• Apples are the absolute best study snacks. They give you the same amount of energy as a cup of coffee.
    • Spinach is very high in iron and protein. Can be bought in a can or frozen to limit waste.
    • Whole Wheat Bread or Pasta may be a few bucks more than white alternatives but offer many more health benefits and nutrients.
    • Sweet Potatoes are a rich source of fibre as well as containing an array of vitamins and minerals including iron, calcium, selenium, and they're a good source of most of our B vitamins and vitamin C.
    • Chicken is one of the best lean meat choices. It is a great source of protein, calcium, and potassium. 

5) Get Smart About Grocery Shopping 

Now that you have created a budget and a plan for prepping your meals, this is where the rubber hits the road. There are tons of ways to save money when shopping for groceries:

  • Utilize coupons
  • Stick to your list 
  • Buy generic items instead of brand names
  • Check out the sale items
  • Buy frozen veggies instead of fresh
  • Read labels to know what is in pre-packaged food
  • Follow Dr. Oz’s grocery list for inexpensive and healthy items

6) Find Other Sources of Protein 

A common misconception is that the only way to get protein is to eat meat. You can get protein from many different sources, such as legumes, eggs, and fish. They are inexpensive and easy to prepare. Red meat can be very expensive and is often consumed in high amounts which can be very bad for your health. Check out alternative sources of protein to combat this challenge!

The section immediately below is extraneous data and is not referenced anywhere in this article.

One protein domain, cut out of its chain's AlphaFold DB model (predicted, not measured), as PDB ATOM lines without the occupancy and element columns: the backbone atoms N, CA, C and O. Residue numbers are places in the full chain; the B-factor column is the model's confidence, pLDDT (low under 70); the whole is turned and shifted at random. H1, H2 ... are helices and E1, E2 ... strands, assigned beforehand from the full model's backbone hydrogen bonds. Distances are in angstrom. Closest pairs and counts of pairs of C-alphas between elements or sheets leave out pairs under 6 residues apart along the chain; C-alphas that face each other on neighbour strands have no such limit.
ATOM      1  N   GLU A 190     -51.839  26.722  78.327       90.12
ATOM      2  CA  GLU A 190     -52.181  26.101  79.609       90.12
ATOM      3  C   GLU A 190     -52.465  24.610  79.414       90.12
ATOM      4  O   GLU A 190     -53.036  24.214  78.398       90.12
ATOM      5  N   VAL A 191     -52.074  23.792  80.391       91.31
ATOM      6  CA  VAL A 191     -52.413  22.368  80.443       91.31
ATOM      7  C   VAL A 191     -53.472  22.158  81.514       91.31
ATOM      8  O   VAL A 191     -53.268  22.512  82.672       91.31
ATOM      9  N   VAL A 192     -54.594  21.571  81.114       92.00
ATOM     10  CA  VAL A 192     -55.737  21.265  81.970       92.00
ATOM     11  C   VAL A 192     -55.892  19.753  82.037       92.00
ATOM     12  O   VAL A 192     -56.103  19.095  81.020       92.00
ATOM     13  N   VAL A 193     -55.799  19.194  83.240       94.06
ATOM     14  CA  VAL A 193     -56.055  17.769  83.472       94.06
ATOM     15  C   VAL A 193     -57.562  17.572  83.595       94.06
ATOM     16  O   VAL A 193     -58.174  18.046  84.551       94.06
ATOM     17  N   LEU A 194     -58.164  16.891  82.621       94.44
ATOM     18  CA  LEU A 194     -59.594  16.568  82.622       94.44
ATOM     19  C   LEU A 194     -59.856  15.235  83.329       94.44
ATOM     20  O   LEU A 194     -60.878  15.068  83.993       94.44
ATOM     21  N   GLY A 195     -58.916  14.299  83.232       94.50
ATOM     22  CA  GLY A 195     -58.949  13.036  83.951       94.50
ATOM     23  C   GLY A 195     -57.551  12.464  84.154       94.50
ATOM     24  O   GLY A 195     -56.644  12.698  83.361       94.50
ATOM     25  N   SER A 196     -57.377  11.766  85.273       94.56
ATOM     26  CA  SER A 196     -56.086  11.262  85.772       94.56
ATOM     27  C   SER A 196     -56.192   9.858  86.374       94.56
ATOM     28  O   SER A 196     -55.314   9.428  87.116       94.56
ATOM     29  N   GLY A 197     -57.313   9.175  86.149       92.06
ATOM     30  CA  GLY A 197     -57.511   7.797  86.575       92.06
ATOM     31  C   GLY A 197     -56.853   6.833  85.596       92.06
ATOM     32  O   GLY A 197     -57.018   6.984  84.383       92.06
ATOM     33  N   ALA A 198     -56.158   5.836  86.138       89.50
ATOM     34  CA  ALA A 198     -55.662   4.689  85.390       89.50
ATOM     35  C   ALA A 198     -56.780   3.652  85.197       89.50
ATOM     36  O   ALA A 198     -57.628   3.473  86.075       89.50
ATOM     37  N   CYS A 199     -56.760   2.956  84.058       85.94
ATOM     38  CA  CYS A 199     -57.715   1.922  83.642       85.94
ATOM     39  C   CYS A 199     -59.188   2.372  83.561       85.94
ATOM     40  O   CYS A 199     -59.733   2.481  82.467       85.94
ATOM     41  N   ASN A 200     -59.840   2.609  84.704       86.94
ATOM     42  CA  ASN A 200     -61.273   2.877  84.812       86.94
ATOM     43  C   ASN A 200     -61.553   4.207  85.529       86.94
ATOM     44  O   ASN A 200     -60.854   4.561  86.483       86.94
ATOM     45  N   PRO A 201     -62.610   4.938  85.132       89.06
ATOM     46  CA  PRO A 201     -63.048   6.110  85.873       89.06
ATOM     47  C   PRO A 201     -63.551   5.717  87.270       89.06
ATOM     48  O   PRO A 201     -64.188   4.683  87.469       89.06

7) Avoid Eating Out and When You Do, Chose the Healthy Options

Roughly half of the income the average American spends on food is spent eating out. Not only will you cut costs by cooking at home, you will learn valuable life skills and spend more time with your friends and family. When treating yourself to take-out every once in awhile, be mindful of your choice and price range.

There are a few general rules you can follow to eat healthy when out to eat:

  • Choose lean meat like chicken or plant based meals 
  • Avoid fried foods
  • Avoid cheesy, oily, or greasy options 

8) Eat Seasonal and Local

Many people don't see this as an affordable option but in reality it can be! Below are some tips to eating locally and seasonally!

  • Try growing your own vegetables! If you have a backyard plan out a garden, and if you live in an apartment try container gardening or access a local community garden plot.
  • Always keep in mind which fruits and vegetables are in season when you go shopping. They will usually be cheaper and fresher when they are in season, so plan your meals to include fresh produce.